These days, companies are trying to save every possible dollar, and doing many of the right things already, but sometimes you have to think outside of the box to garner additional savings. Telecommunications can make up as much as 20%-40% of a company’s IT expense. Many large companies partner with Telecom Expense Management (TEM) or Mobility Management providers to help contain costs. Beyond that, there are some additional cost-saving strategies that can be utilized to cut down on mobile telecom expenses. In this post we’ll begin with the first six ideas, and follow up in a future post to finish this list:
Most international travel within a company is not “spur of the moment”. Plane tickets are bought, passports are updated and hotel rooms are reserved in advance. Someone within the company is usually keeping track of who is traveling, where and when. It is a best practice to involve the telecommunications department with these travel arrangements to allow them to place the users on the appropriate international plans and features before traveling to keep usage costs as low as possible.
Most users think they need more than what the company offers to them. In reality, they do not. The average 8 GB or 16 GB phone is typically enough for most users to do what the company needs them to do. Analysis can be done, but it often makes more sense to offer a smaller GB, and cheaper, phone as the standard for users.
It is a best practice to set limits on the type and brand of accessories that employees can order. In most situations, a travel charger and possibly an extra wall charger are enough to offer to end users. In some situations, to prevent device damage, companies are smart to recommend or require a case for the device. It is sometimes a good option to work out a contract with a third party accessory vendor. These companies will often offer quality accessories for a fraction of the costs of the carriers.
Some companies will have as many as five or six wireless carriers. This could cause a great number of challenges for a company. If possible, a company should choose one primary carrier and one or possibly two support carriers (to accommodate the small percentage of users who do not have great coverage with the main carrier). This will give the corporation more leverage and negotiating power when contracts are up for renewal. The promise of more business or the threat of taking away business can have a lot of weight during negotiations. We recommend that a company start by going out for RFP with all carriers. This can often even result in per line monetary incentives to retain or move business during a proposal.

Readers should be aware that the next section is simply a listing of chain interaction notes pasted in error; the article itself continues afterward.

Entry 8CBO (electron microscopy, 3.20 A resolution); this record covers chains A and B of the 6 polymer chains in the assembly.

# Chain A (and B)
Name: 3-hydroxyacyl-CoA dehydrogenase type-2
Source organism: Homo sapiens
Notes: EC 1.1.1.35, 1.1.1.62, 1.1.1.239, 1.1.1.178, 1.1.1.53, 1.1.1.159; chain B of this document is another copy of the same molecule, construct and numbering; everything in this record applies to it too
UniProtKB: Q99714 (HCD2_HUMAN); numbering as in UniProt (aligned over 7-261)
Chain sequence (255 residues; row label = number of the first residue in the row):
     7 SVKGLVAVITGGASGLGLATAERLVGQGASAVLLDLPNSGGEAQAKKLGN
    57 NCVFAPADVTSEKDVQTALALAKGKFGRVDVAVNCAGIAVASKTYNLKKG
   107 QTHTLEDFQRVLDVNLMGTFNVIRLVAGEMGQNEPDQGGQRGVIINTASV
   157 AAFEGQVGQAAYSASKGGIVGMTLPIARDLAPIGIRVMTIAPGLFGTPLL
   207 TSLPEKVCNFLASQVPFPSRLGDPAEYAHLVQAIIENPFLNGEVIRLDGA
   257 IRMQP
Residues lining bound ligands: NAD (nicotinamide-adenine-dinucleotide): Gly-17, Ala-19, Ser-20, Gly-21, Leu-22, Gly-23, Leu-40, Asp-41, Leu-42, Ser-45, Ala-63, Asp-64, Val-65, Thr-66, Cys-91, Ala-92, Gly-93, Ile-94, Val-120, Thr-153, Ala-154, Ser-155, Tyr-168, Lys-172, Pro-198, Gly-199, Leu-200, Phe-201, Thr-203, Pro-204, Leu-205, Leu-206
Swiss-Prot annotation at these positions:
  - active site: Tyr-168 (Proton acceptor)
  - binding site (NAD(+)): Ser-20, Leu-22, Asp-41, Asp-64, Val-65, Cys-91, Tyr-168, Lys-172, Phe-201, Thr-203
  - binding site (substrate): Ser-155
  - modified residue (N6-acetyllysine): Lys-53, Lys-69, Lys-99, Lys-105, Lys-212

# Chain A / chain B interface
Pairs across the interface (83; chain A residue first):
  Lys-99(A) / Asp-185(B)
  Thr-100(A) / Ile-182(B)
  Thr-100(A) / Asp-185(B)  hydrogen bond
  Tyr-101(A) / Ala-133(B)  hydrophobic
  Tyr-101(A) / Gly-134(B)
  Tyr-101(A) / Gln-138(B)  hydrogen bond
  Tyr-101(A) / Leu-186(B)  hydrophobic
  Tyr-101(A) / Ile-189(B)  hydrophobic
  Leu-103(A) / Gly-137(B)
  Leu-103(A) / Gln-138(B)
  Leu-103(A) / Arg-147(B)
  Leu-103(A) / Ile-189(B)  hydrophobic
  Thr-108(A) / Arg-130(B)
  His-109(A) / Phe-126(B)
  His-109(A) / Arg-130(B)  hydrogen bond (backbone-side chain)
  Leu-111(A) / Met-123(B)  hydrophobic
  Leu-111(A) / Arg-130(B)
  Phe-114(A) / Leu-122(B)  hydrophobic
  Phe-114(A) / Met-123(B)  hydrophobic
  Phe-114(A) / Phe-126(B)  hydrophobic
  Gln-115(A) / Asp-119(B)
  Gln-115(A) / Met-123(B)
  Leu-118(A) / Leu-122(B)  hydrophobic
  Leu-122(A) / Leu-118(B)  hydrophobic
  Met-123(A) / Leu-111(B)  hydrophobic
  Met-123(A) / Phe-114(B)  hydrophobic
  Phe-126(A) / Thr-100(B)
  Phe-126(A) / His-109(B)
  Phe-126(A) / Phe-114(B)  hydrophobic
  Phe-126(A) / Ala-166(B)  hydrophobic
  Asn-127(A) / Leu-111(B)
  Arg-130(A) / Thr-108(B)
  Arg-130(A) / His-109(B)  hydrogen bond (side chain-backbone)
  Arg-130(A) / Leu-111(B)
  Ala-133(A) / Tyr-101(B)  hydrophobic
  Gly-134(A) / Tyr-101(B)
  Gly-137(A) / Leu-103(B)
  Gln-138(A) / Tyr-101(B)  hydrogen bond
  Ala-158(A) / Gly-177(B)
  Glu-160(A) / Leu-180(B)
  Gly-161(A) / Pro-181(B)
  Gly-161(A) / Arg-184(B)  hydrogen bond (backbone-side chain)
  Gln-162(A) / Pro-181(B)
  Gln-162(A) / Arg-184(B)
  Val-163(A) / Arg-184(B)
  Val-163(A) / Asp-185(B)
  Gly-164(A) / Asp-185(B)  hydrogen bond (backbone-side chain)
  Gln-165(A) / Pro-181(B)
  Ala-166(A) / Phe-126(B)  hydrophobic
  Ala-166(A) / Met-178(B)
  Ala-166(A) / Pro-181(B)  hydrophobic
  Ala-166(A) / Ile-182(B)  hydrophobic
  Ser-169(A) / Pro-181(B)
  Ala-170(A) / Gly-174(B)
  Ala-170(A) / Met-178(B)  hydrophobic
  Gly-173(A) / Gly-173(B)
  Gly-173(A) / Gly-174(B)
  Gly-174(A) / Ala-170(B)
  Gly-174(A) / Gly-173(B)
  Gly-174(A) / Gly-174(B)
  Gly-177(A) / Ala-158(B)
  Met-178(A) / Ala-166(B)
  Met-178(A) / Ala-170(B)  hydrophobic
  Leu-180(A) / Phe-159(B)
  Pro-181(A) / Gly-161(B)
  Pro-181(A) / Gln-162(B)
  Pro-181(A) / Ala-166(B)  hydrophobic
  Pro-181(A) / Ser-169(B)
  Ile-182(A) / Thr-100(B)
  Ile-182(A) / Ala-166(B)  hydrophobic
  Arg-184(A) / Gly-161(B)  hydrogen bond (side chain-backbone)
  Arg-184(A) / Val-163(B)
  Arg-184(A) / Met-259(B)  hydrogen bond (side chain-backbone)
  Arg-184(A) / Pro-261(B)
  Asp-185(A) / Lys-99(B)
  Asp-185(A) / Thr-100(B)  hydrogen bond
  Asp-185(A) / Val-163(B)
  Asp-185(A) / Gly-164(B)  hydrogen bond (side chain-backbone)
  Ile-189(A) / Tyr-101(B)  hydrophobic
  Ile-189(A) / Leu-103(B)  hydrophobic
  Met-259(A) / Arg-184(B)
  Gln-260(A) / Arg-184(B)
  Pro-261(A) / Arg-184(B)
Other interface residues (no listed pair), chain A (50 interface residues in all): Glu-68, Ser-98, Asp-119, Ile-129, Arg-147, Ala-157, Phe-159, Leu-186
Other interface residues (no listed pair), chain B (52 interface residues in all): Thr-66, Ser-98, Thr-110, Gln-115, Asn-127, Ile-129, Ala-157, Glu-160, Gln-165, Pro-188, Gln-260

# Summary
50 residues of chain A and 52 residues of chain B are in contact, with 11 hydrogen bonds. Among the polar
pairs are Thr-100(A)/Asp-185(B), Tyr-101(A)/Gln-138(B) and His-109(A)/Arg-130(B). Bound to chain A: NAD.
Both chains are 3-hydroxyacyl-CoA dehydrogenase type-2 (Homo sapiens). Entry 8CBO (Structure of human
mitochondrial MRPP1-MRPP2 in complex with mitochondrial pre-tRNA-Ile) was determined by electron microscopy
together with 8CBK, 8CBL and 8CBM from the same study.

It is a best practice to consolidate billing accounts within one carrier. Often features like sharing are not accessible across multiple billing accounts. Today, many carriers offer data sharing. Consolidating accounts will allow a company to take advantage of some of these features.
Make users aware of proper usage habits for their wireless devices. By monitoring a user’s usage over multiple months, management can determine if users are abusing their corporate devices. Educating them on current corporate policies and being strict about personal usage can shift the thinking of a user base. Training, periodic emails, and monthly telecom newsletters are tools that a company can use to remind users of proper corporate device etiquette.
View the next six tips in 12 Ways to Find Hidden Mobile Telecom Savings (Part 2).
Worldwide telecommunication spending is projected to reach $1.6 trillion by 2018, according to Statistica, but many organizations have a hard time managing communication spend. The...